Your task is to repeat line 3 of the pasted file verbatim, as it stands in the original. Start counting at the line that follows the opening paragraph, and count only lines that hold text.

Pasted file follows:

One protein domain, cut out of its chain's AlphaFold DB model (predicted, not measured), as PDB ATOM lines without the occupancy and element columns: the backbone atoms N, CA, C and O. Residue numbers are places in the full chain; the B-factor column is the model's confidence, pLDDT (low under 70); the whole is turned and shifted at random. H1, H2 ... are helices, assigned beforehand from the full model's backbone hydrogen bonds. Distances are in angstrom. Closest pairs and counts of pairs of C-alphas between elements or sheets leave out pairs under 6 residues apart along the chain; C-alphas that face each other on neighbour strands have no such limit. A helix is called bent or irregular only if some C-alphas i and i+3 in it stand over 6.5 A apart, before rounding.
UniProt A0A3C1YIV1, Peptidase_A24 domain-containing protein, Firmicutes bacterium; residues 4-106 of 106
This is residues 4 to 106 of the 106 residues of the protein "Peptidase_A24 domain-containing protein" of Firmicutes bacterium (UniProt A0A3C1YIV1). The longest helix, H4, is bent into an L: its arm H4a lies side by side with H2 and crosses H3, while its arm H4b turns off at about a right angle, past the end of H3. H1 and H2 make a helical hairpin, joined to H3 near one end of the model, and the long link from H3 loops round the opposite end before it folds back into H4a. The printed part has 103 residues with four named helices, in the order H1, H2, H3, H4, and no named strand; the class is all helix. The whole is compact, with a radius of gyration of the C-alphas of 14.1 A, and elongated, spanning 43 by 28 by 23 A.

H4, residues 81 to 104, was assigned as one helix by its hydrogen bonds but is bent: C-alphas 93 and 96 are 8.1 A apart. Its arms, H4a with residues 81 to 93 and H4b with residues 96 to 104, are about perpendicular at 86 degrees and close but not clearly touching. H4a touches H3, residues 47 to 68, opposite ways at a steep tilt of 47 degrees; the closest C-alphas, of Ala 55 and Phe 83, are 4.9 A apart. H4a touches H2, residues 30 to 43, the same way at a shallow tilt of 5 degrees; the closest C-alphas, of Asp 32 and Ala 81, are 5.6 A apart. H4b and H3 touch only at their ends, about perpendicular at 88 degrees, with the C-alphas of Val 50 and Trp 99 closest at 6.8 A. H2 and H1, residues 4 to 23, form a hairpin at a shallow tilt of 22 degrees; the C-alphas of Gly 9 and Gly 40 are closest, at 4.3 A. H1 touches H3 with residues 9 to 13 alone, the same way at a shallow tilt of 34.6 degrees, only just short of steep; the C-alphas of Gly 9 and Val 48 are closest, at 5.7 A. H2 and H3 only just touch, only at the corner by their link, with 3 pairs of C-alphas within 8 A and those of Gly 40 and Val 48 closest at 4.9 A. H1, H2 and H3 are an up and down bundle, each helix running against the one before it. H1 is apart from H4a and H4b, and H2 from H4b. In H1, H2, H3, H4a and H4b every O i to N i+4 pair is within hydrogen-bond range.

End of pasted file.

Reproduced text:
H4, residues 81 to 104, was assigned as one helix by its hydrogen bonds but is bent: C-alphas 93 and 96 are 8.1 A apart. Its arms, H4a with residues 81 to 93 and H4b with residues 96 to 104, are about perpendicular at 86 degrees and close but not clearly touching. H4a touches H3, residues 47 to 68, opposite ways at a steep tilt of 47 degrees; the closest C-alphas, of Ala 55 and Phe 83, are 4.9 A apart. H4a touches H2, residues 30 to 43, the same way at a shallow tilt of 5 degrees; the closest C-alphas, of Asp 32 and Ala 81, are 5.6 A apart. H4b and H3 touch only at their ends, about perpendicular at 88 degrees, with the C-alphas of Val 50 and Trp 99 closest at 6.8 A. H2 and H1, residues 4 to 23, form a hairpin at a shallow tilt of 22 degrees; the C-alphas of Gly 9 and Gly 40 are closest, at 4.3 A. H1 touches H3 with residues 9 to 13 alone, the same way at a shallow tilt of 34.6 degrees, only just short of steep; the C-alphas of Gly 9 and Val 48 are closest, at 5.7 A. H2 and H3 only just touch, only at the corner by their link, with 3 pairs of C-alphas within 8 A and those of Gly 40 and Val 48 closest at 4.9 A. H1, H2 and H3 are an up and down bundle, each helix running against the one before it. H1 is apart from H4a and H4b, and H2 from H4b. In H1, H2, H3, H4a and H4b every O i to N i+4 pair is within hydrogen-bond range.